The Curious Linguistic History of Italy
The Italian language situation is one of the most unusual in the world. For starters, the Italian national language, which is called italiano standard (standard Italian), is a literary language that has never been spoken by the population, and the Italian dialects aren’t dialects of Italian, but rather sister languages. Even more bizarre, there isn’t just one Italian spoken in Italy, there are 20 regional Italians, and these are the true dialects of standard Italian. So, how did this happen? And what language do Italians speak?
Making Italians and Italian
After the unification of Italy in 1861, the Italian government faced the daunting challenge of uniting a culturally and linguistically diverse population. The Italian people spoke a multitude of languages derived from the Mediterranean and Indo-European populations that had inhabited the peninsula for centuries. Italy’s leaders assigned author Alessandro Manzoni the task of establishing a national language. Manzoni proposed his own blend of the spoken Florentine of the era with the elite 14th-century Florentine dialect presented in the literature of Boccaccio and Petrarca that he had used to write his 1827 novel I promessi sposi (The Betrothed).
The Rise of Standard Italian and the Fall of the So-Called Dialects
Because of the historical prestige of Florence, the Italian government approved of Manzoni’s selection of Florentine as the national language. However, linguistic purists within the government opted instead for the archaic 14th-century literary version as the Italian standard. In 1868, the government officially imposed standard Italian on the Italian population, a political act that immediately demoted the other languages of Italy to the status of dialetti (dialects).
The imposition of standard Italian had an unintended linguistic consequence. Rather than learning to speak pure standard Italian, which was undoubtedly a difficult undertaking and particularly for those whose dialects differed most from Florentine, Italians mixed the standard with the dialect of their region. For example, inhabitants of the Veneto region spoke a mixture of standard Italian and the Venetian dialect. This practice of blending languages produced twenty distinct varieties of the standard, one in each region, known as italiani regionali (regional Italians). These regional Italians are therefore the real dialects of standard Italian.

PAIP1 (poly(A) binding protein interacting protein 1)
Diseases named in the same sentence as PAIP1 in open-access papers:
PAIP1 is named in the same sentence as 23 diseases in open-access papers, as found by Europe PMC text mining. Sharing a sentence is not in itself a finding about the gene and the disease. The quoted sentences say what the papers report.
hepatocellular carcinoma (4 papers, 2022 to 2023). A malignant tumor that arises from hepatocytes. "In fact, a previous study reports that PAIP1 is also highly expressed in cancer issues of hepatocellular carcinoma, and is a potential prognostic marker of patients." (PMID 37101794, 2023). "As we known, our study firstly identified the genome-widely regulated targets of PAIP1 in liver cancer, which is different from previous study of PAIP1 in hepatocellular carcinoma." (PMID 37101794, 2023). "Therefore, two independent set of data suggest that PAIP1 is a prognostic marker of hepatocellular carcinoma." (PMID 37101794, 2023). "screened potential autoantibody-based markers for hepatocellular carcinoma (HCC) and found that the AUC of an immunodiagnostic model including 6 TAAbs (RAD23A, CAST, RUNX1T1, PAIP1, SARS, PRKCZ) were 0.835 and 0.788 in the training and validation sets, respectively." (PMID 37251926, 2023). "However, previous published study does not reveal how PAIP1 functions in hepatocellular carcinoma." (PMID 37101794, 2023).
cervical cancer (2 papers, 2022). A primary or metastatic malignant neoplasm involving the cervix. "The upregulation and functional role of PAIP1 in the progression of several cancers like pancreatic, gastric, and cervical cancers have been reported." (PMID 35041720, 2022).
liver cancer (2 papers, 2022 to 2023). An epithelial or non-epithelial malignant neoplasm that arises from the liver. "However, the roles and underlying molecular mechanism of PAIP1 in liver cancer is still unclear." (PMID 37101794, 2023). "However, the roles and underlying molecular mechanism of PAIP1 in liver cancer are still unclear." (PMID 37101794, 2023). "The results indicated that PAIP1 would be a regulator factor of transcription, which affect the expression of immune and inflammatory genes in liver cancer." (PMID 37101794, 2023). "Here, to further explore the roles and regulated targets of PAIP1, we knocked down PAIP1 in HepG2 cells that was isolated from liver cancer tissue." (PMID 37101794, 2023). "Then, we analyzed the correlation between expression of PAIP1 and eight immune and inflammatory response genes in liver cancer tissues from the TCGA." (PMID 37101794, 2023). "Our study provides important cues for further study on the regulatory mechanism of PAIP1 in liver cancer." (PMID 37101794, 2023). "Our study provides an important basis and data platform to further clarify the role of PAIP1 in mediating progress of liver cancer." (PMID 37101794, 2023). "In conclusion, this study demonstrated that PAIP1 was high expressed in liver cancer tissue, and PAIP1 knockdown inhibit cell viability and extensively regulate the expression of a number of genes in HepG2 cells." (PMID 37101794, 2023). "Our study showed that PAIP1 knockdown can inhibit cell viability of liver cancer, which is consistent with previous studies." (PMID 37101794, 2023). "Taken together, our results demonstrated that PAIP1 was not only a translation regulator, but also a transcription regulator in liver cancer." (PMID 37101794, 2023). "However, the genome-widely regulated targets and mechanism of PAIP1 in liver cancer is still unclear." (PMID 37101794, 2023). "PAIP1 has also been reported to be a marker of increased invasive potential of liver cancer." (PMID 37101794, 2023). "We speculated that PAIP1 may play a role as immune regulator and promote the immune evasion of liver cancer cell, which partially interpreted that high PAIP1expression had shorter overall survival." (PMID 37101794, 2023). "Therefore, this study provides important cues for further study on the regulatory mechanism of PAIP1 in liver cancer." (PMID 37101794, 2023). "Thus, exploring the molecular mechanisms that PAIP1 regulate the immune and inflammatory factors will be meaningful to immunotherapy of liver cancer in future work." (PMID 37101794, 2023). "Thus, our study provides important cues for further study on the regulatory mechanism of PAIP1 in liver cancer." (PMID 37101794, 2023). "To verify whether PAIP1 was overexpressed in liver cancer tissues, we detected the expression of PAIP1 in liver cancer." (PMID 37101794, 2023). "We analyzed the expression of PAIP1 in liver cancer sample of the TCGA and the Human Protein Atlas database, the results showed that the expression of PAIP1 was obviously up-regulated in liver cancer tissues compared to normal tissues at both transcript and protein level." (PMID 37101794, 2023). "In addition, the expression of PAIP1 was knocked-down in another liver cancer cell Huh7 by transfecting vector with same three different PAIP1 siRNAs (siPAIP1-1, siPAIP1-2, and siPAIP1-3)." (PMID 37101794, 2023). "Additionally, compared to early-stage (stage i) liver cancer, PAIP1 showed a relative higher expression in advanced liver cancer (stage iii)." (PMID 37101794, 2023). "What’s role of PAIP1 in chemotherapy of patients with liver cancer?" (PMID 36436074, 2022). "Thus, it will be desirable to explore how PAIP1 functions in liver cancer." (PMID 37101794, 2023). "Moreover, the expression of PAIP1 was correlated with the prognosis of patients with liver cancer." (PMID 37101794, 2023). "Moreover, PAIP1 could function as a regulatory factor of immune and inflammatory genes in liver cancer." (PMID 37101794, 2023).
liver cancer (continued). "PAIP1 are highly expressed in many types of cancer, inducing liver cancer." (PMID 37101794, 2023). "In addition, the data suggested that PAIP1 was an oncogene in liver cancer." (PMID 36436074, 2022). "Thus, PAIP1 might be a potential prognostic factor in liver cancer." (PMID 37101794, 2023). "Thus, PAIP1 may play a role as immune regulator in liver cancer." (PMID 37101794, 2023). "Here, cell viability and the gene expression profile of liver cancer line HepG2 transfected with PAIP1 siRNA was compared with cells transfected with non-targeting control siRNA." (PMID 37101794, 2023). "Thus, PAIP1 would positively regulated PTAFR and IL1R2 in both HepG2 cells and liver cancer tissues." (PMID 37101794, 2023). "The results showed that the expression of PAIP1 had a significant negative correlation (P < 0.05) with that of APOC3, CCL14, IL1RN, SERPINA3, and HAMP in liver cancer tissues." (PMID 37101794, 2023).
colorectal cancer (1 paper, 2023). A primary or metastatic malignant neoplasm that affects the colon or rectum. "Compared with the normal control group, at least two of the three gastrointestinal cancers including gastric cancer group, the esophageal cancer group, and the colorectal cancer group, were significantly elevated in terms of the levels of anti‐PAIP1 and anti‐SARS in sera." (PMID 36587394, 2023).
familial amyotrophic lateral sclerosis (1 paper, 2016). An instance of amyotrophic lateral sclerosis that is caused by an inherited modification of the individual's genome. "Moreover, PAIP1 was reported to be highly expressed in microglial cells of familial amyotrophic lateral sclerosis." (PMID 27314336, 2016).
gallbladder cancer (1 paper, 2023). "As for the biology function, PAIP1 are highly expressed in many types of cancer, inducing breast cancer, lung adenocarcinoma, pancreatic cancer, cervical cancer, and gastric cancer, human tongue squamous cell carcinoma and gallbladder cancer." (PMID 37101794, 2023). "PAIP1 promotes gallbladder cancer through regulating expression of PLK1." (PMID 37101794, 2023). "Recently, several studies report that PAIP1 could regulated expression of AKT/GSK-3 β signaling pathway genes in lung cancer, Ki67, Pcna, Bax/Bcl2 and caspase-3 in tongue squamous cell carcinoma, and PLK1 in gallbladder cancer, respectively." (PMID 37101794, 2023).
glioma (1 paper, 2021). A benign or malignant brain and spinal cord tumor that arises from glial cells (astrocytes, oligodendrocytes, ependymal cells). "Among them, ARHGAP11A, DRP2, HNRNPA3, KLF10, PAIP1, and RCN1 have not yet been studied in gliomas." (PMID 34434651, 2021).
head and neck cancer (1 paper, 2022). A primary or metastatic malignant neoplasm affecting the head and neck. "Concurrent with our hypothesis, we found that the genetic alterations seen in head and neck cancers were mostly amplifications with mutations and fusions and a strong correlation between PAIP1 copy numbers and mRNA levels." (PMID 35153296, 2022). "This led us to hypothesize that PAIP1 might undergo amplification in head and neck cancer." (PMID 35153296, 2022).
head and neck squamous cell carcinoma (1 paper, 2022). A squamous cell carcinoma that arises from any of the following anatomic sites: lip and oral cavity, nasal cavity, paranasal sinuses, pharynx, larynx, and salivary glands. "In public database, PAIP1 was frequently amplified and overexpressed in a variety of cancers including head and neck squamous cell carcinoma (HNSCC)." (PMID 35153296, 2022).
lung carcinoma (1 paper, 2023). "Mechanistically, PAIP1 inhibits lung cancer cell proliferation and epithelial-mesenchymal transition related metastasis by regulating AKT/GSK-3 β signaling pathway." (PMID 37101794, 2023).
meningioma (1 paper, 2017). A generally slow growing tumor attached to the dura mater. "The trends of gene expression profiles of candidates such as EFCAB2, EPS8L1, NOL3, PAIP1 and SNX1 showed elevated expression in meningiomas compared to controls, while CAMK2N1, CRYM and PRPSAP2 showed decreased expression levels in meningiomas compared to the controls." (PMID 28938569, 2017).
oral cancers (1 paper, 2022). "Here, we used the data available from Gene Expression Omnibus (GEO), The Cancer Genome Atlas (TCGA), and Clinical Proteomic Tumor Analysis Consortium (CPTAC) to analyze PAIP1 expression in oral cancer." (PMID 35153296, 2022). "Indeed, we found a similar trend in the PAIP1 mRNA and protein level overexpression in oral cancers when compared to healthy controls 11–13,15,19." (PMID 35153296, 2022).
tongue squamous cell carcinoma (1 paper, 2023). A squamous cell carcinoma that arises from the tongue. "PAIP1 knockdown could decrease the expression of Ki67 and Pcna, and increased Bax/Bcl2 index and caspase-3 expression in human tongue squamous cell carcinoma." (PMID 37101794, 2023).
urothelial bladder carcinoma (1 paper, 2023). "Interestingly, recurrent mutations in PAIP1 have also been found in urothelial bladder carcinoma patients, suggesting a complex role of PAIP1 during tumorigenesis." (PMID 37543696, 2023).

Swiss scholar Robert Rüegg was the first to study regional Italian. In 1956, he conducted a survey of 124 individuals from 54 provinces in Italy to investigate regionalismi segnici (sign regionalisms), which are synonyms for standard Italian terms that have arisen in a given geographical area because of the influence of the local dialect. He asked the participants to provide the dominant or exclusive word used to describe 242 common notions. The only instance in which all 124 individuals provided the same term was in response to the prompt “‘caffè forte (strong coffee),’” which they described as “espresso (espresso).”
Another interesting finding of the study was that some sign regionalisms are specific to a single region, while others may be used within several regions or throughout the entire North, Center or South of the peninsula. For example, the Sicilian regionalism for young man is picciotto (from the Sicilian dialect term picciottu), while the standard Italian equivalent is giovanotto. An example of the North-Central-South distinction are the words for watermelon, which are anguria in the North, cocomero in the Center and melone in the South.
Notably, some regionalisms become so well known outside of their region that they enter into standard Italian usage. A famous example of this phenomenon is pizza, which is a Neapolitan dialect term from the Campania region.
In addition to sign regionalisms, there are also regionalismi semantici (semantic regionalisms), which are words that have a different meaning from one geographic region to the next. For example, the standard Italian term topino (little mouse) is used in Puglia to mean purse snatcher (borseggiatore in standard Italian). Likewise, Northerners call shutters on the window of a house gelosie (jalousies), which also means jealousies in standard Italian (incidentally, these are called persiane [Persians] in the South).
The Big Language Picture
Of course, not all Italians speak regional Italian. Some people, particularly the elderly, speak primarily or exclusively in dialect. There are also other languages spoken within Italy, including Greek in Calabria and Croatian in Molise. But the vast majority of the population speaks an Italian that is colored by the dialect of the various regions. And as you can see, these regional Italians make for a fascinating, if not utterly confusing linguistic experience not only for students of Italian but also for Italians.